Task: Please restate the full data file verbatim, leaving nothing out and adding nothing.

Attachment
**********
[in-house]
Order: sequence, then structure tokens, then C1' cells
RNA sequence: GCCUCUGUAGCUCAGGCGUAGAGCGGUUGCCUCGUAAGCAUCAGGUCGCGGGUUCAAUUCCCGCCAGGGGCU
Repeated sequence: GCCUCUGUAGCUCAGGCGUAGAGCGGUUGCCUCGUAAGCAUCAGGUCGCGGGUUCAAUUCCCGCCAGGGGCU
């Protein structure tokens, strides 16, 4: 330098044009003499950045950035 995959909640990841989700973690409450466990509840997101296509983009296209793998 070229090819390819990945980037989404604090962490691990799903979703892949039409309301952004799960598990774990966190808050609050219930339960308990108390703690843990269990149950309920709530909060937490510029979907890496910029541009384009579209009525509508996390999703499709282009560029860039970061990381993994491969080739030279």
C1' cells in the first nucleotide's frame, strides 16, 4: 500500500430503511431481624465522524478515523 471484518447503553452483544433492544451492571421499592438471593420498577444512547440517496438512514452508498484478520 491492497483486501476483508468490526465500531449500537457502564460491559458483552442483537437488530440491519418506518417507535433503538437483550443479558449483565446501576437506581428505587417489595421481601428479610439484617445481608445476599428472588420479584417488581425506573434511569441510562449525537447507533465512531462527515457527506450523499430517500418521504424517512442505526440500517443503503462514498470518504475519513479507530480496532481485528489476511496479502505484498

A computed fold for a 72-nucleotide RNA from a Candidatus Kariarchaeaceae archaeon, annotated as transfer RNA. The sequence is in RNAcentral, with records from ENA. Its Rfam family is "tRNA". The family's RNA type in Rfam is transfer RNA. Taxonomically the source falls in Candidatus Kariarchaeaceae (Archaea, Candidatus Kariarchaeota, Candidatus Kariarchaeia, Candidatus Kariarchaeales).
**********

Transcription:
[in-house]
Order: sequence, then structure tokens, then C1' cells
RNA sequence: GCCUCUGUAGCUCAGGCGUAGAGCGGUUGCCUCGUAAGCAUCAGGUCGCGGGUUCAAUUCCCGCCAGGGGCU
Repeated sequence: GCCUCUGUAGCUCAGGCGUAGAGCGGUUGCCUCGUAAGCAUCAGGUCGCGGGUUCAAUUCCCGCCAGGGGCU
């Protein structure tokens, strides 16, 4: 330098044009003499950045950035 995959909640990841989700973690409450466990509840997101296509983009296209793998 070229090819390819990945980037989404604090962490691990799903979703892949039409309301952004799960598990774990966190808050609050219930339960308990108390703690843990269990149950309920709530909060937490510029979907890496910029541009384009579209009525509508996390999703499709282009560029860039970061990381993994491969080739030279």
C1' cells in the first nucleotide's frame, strides 16, 4: 500500500430503511431481624465522524478515523 471484518447503553452483544433492544451492571421499592438471593420498577444512547440517496438512514452508498484478520 491492497483486501476483508468490526465500531449500537457502564460491559458483552442483537437488530440491519418506518417507535433503538437483550443479558449483565446501576437506581428505587417489595421481601428479610439484617445481608445476599428472588420479584417488581425506573434511569441510562449525537447507533465512531462527515457527506450523499430517500418521504424517512442505526440500517443503503462514498470518504475519513479507530480496532481485528489476511496479502505484498

A computed fold for a 72-nucleotide RNA from a Candidatus Kariarchaeaceae archaeon, annotated as transfer RNA. The sequence is in RNAcentral, with records from ENA. Its Rfam family is "tRNA". The family's RNA type in Rfam is transfer RNA. Taxonomically the source falls in Candidatus Kariarchaeaceae (Archaea, Candidatus Kariarchaeota, Candidatus Kariarchaeia, Candidatus Kariarchaeales).